German Train Drivers Start Six-Day Strike

Germany’s GDL train drivers’ union called on Sunday for a seven-day strike, starting with freight trains on Monday and passenger traffic on Tuesday. The stoppages will continue until 9 a.m. on Sunday, May 10th,  according to Reuters.

The six-day strike by the  GDL drivers union is  the eighth since January and the longest in the history of Deutsche Bahn, the state-owned railway. The GDL, which represents 20,000 drivers, is seeking a 5 percent wage increase, a reduction in the working week to 37 hours from 39 hours and the right to negotiate on behalf of some of Deutsche Bahn’s other 180,000 employees.

The union called the strike with short notice, which prevented rail freight customers, including container transport firms, from taking pre-emptive action such as turning to road transport to minimize disruption.

Deutsche Bahn, Europe’s largest rail freight operator, transports around a fifth of Germany’s freight, or more than 600,000 metric tons a day.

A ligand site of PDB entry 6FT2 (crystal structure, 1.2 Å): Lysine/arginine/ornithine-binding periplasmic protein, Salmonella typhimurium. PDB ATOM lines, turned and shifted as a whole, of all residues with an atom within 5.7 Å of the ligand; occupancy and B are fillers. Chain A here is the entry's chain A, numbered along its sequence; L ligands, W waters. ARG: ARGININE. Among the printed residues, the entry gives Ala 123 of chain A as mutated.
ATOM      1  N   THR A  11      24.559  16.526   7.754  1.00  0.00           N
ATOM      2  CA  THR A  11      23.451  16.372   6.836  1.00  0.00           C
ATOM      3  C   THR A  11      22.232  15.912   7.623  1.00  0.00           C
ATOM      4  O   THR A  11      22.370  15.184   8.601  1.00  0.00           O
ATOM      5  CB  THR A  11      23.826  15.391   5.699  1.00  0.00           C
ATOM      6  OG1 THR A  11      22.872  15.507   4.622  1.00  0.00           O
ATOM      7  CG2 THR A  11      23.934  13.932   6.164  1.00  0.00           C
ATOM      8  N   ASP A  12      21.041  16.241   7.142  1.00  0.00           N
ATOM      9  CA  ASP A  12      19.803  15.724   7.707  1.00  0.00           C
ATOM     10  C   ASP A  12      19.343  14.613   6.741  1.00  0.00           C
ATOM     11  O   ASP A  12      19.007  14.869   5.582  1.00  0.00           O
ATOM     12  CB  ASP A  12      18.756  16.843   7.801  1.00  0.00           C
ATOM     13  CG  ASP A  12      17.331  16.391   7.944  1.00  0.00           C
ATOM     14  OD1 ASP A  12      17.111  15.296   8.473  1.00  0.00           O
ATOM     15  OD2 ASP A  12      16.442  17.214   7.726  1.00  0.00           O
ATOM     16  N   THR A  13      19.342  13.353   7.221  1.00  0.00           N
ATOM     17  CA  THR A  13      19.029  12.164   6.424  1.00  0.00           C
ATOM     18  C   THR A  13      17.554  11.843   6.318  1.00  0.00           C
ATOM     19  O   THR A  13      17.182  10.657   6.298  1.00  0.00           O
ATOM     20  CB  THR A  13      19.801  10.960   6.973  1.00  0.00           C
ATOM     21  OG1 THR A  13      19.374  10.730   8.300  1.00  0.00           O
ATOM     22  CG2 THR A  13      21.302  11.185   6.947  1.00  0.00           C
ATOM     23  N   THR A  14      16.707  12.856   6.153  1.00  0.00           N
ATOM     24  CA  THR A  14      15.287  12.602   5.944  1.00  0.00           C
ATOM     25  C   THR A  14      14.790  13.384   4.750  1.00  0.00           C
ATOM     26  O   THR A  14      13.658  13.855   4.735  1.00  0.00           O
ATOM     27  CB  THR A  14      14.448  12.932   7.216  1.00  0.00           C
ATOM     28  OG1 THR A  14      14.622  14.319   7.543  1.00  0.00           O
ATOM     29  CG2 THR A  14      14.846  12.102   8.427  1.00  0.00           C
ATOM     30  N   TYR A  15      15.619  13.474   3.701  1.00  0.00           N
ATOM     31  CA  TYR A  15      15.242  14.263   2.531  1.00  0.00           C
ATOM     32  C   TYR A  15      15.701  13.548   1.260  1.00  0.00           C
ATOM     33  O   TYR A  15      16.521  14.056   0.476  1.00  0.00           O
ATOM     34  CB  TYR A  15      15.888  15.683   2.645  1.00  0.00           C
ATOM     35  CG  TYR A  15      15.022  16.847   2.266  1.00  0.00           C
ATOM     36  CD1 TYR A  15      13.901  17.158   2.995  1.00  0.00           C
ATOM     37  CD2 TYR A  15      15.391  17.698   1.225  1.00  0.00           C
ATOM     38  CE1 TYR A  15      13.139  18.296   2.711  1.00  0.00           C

A near week-long strike  threatens to clog container yards at the country’s leading ports and cause massive disruption to industrial supply chains across Europe’s largest economy.

The strike, scheduled to run until 9 a.m. Sunday, will hit the steel, chemicals and auto sectors the hardest, but it will also disrupt the transport of ocean containers to and from Germany’s largest ports, Hamburg and Bremen/Bremerhaven, which rely on rail much more than other European container hubs.

RCL Agencies will continue to monitor the development of the situation and provide further updates once available.